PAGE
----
HAVERHILL — One late-summer day in 1988, a group of Native Americans gathered at Plug Pond.
Wearing their tribal dress, they broke out in cultural dance, music and song. They told visitors about their tribes and shared other information about their deep history.
It was the start of a quarter-century-long tradition that has grown to rival the popularity of Haverhill’s many other festivals.
And tomorrow, it will be back to celebrate year number 25.
The annual Native American Intertribal Pow-Wow is coming to the Plug Pond Recreational Area Saturday and Sunday.
Sponsored by the Massachusetts Center for Native American Awareness and the city’s Recreation Department, this family event is an opportunity to learn about Native American culture while experiencing the foods, music, dance, crafts, storytelling and other traditions that are part of this event. Gates will be open to the public from 11 a.m. to 6 p.m. on both days.
“We believe that it has become such a popular event for many reasons,” said Dawn Duncan, MCNAA board member. “It has always been a true collaboration with the community where Native Americans feel at home and proud to share our rich culture. It is a beautiful location, perfect for sharing authentic and traditional Native drumming, dancing and other cultural activities with the public.”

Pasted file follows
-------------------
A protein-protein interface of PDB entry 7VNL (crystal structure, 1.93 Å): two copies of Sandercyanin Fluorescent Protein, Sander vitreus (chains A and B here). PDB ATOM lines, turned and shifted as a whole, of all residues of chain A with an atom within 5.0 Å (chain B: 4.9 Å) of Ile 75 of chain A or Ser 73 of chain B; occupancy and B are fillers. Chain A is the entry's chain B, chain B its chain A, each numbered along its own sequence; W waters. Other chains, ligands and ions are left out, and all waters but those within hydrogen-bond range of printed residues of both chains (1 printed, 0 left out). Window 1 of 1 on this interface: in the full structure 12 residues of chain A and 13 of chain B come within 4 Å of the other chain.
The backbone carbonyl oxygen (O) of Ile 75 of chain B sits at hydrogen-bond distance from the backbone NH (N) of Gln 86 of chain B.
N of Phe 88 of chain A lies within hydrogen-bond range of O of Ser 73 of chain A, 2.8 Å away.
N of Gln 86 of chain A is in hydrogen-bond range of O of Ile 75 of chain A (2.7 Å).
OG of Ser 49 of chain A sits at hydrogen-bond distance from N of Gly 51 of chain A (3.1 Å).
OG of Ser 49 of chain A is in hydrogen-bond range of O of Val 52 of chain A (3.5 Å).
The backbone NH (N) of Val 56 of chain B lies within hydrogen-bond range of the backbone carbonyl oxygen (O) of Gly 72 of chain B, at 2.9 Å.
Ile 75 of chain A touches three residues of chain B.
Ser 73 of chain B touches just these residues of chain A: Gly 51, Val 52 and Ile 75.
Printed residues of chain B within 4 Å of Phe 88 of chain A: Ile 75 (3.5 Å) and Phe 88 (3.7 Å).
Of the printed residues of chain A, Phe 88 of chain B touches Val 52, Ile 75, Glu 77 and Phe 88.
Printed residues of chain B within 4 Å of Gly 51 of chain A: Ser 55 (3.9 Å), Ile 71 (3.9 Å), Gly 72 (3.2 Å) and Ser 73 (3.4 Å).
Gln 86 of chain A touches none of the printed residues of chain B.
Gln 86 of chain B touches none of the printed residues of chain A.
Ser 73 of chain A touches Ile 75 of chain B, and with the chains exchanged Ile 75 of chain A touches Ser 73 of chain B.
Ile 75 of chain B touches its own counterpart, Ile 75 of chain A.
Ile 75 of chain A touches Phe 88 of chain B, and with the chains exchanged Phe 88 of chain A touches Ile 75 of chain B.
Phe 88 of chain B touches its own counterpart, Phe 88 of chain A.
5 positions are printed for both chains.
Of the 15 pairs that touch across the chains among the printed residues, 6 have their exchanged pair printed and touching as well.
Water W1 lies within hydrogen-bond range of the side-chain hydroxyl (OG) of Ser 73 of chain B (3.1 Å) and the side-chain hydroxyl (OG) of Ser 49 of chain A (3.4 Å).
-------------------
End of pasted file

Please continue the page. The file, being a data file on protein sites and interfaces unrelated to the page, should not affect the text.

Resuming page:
New to this year’s event is seven-time Native American Music Awards winner and recording artist Joseph Fire Crow. One of the top three Native American flute players in the world, Fire Crow will hold a special performance on Saturday. Fire Crow is part of the Northern Cheyenne Tribe and has been releasing albums since 1992. His album “Cheyenne Nation” was nominated for a Grammy in 2001.
Members of Gedakina Inc. will launch a 30-foot war canoe and some North Shore Native Americans will bring their smaller canoe and kayaks. Rides in the canoes and kayaks will be offered to the public.